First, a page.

How Vaccinations Affect My Family
Recently I’ve spent a fair amount of time thinking about an issue that has a real impact on my family. This same issue has also been in the news almost daily. And while this combination may sound like a recipe for a great blog post, I have to admit that I have been a bit reluctant to write about such a hot button topic. Still, it is also an issue that is extremely relevant to the members of this online community – those of us living with compromised immune systems and relying on immunosuppressants to control our diseases. So I’m going to go ahead and discuss it: vaccinations. Or, more specifically, the lack thereof.
Vaccinations are designed to protect people against infectious diseases by helping their immune systems develop immunity to specific types of infections. Scientists have developed vaccines for many highly contagious diseases, such as measles and whooping cough. Vaccines have made these deadly diseases preventable, effectively eliminating them in the United States.
Until recently. Now, despite vaccines for these diseases being available for multiple decades, outbreaks of measles and whooping cough have returned to the headlines. Why are these outbreaks happening? Although the issue is complicated, health officials say that one key culprit is that more and more people are choosing not to have their children vaccinated. And that is something that honestly scares me.
Because here’s the thing: the success of vaccinations depends on “herd immunity.” No vaccine is 100% effective and some people can’t receive immunizations for health reasons. This means that, in order for “herd immunity” to protect all of us, at least 85% to 95% of the population needs to be vaccinated. But when too many people in one geographic area fail to protect their children against preventable diseases, those diseases can break through the growing holes in the herd and cause worse and worse outbreaks.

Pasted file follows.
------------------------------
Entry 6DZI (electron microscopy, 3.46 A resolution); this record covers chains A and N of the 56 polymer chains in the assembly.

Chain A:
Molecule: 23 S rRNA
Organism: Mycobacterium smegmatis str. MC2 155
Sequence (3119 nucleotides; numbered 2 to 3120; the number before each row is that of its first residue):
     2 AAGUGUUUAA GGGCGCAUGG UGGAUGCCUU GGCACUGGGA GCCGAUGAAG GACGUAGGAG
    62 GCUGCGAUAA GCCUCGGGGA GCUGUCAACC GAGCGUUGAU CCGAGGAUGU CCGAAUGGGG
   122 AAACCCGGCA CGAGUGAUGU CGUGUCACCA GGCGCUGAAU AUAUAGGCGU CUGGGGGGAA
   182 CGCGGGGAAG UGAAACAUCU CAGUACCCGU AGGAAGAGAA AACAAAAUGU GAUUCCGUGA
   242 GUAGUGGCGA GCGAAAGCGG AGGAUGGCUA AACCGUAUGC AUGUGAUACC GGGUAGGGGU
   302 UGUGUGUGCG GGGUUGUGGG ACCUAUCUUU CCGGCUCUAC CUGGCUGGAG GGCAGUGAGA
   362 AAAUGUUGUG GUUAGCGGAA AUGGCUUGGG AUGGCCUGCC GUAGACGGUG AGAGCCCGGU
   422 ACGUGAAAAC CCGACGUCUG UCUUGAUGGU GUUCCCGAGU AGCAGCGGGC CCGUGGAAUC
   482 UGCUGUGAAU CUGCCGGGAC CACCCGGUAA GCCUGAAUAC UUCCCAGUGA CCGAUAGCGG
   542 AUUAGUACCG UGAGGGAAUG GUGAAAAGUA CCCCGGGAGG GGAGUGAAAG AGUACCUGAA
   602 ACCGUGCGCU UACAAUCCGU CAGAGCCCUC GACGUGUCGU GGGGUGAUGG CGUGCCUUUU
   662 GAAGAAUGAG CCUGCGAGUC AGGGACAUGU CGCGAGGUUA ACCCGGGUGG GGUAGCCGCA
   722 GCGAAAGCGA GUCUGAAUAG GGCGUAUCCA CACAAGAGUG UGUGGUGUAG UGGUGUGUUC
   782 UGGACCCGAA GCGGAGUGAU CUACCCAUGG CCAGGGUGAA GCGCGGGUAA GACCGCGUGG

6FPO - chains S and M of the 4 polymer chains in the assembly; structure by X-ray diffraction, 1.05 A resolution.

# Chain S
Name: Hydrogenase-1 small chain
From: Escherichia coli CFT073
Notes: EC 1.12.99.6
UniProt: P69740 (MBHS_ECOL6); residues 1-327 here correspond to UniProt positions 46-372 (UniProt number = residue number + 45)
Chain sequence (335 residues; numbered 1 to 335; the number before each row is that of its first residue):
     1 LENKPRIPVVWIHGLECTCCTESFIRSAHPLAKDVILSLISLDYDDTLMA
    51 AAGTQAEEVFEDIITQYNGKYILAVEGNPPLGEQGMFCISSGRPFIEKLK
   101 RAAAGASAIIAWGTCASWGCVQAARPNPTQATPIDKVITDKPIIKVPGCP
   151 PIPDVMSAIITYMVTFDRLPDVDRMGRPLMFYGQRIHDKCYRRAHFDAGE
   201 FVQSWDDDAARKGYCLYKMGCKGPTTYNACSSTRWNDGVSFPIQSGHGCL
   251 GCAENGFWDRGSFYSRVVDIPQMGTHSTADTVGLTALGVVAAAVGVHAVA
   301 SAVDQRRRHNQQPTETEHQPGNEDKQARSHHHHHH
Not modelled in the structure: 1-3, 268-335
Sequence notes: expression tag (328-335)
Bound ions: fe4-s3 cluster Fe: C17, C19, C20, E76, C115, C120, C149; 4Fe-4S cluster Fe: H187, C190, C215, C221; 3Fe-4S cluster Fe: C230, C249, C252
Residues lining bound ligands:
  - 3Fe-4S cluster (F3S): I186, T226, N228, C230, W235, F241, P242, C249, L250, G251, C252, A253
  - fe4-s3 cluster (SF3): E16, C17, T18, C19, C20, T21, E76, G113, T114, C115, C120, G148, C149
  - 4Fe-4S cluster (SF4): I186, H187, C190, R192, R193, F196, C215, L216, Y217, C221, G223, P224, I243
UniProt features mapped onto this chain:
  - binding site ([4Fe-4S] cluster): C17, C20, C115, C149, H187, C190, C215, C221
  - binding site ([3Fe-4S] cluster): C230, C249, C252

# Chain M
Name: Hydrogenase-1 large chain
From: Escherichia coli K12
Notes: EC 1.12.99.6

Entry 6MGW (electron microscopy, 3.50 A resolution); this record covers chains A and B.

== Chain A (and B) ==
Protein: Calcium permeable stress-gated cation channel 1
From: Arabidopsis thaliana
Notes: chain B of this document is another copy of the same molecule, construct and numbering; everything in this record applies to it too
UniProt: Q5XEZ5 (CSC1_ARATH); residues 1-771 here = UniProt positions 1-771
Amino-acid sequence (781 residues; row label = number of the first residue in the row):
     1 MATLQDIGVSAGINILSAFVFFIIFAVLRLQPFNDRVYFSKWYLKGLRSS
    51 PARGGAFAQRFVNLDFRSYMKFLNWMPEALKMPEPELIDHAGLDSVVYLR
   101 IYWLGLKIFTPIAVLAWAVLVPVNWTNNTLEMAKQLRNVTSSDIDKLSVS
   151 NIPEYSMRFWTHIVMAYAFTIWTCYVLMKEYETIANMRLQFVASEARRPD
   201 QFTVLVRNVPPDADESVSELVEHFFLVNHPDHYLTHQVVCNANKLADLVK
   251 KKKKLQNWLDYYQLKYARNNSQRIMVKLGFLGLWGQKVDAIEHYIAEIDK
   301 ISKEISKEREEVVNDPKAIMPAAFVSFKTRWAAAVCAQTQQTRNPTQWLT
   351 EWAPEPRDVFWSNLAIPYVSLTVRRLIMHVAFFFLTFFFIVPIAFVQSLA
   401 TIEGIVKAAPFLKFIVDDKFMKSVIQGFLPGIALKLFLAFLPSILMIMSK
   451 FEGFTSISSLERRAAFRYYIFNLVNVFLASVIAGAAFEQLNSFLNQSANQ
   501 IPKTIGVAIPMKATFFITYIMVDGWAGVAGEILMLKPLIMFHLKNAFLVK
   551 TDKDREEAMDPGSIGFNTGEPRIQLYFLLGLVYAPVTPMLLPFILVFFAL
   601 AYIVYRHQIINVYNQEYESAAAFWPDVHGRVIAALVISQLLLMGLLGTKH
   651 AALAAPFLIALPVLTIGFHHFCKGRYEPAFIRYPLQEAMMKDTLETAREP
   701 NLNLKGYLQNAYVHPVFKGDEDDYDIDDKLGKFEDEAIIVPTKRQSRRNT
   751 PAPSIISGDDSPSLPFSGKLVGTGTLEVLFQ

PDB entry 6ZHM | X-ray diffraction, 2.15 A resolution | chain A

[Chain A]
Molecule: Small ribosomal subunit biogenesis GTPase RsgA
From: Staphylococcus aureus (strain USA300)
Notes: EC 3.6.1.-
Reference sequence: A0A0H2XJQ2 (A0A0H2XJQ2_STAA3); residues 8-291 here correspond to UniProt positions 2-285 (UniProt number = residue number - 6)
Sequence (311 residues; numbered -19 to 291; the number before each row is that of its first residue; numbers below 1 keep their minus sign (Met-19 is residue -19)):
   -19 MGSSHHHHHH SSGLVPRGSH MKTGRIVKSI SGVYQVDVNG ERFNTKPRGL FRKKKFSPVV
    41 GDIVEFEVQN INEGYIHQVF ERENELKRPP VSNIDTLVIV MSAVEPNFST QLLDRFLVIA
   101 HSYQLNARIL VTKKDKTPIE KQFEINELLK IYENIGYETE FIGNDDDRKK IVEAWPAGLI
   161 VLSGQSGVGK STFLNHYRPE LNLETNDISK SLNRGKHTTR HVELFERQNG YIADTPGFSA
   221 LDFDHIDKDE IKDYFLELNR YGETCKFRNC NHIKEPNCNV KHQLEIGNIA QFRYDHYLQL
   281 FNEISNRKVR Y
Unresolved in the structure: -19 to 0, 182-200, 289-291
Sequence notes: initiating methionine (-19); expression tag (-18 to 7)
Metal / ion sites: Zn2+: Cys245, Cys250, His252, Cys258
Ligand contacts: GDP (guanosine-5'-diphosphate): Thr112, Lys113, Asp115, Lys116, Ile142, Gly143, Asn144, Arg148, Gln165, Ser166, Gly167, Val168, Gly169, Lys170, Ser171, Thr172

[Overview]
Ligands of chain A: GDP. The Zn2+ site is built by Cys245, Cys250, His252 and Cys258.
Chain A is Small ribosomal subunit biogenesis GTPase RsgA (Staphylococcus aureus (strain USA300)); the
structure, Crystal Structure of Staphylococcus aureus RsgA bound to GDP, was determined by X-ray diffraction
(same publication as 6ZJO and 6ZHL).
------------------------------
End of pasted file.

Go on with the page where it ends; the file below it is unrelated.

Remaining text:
My home state of Colorado is one of 20 states in which parents can opt out of vaccinating their children – and still send those children to public schools. And while there are a million things I love about living in Boulder, Colorado, I was recently stunned to read that an estimated seven percent of the parents in the Boulder Valley School District opted out of having their children vaccinated in 2011. In fact, Boulder has such a lenient Personal Belief Exemption to vaccination that last year almost 3,000 kindergarten children did not receive vaccinations. Unfortunately, the higher the percentage of children in a school that are not vaccinated, the higher the chance of an outbreak.
And that is truly worrisome for my family. For one thing, although my older son is fully vaccinated, vaccines are never 100% effective. For every 100 children that are vaccinated, there are always a few who will not receive immunity. So it is still possible for my fully vaccinated child to get sick if there is an outbreak. Then there is my younger son, an infant who is not old enough to be fully vaccinated, but who will still be exposed to whatever germs his big brother picks up at school. Until my younger son can be vaccinated, he depends on herd immunity to avoid getting sick.
And then there’s me – and my compromised immune system. I have two autoimmune diseases: rheumatoid arthritis and Hashimoto’s thyroiditis. Just having these diseases greatly decreases my body’s ability to fight invaders, causing vulnerability to infections. And, to make matters worse, the medications that I depend on to control my RA symptoms are also immunosuppressants. These drugs purposely weaken my immune system even further in order to stop the symptoms of my RA. So, despite being vaccinated myself, my compromised and suppressed immune system make the chances of me catching an infectious disease from one of my son’s unvaccinated classmates very real.
Parents who choose not to vaccinate their children often cite a 1998 study that posited a link between the MMR vaccine and autism, but this link has been widely discredited by the scientific community. Other parents have raised concerns that the CDC’s recommended vaccination schedule could overwhelm an infant’s immune system by packing too many doses into a short period of time. But while the number of vaccinations that kids receive today is higher than it used to be, the main ingredients in the vaccines have actually decreased in amount. And while there is always risk of minor side effects, the majority of the scientific community agrees that routine childhood vaccinations prevent illness and save lives.
The decision to vaccinate not only protects your children, it also protects my children. And it protects all of us who are living every day with compromised immune systems.
Quiz: What % of our community members are living with irritable bowel syndrome?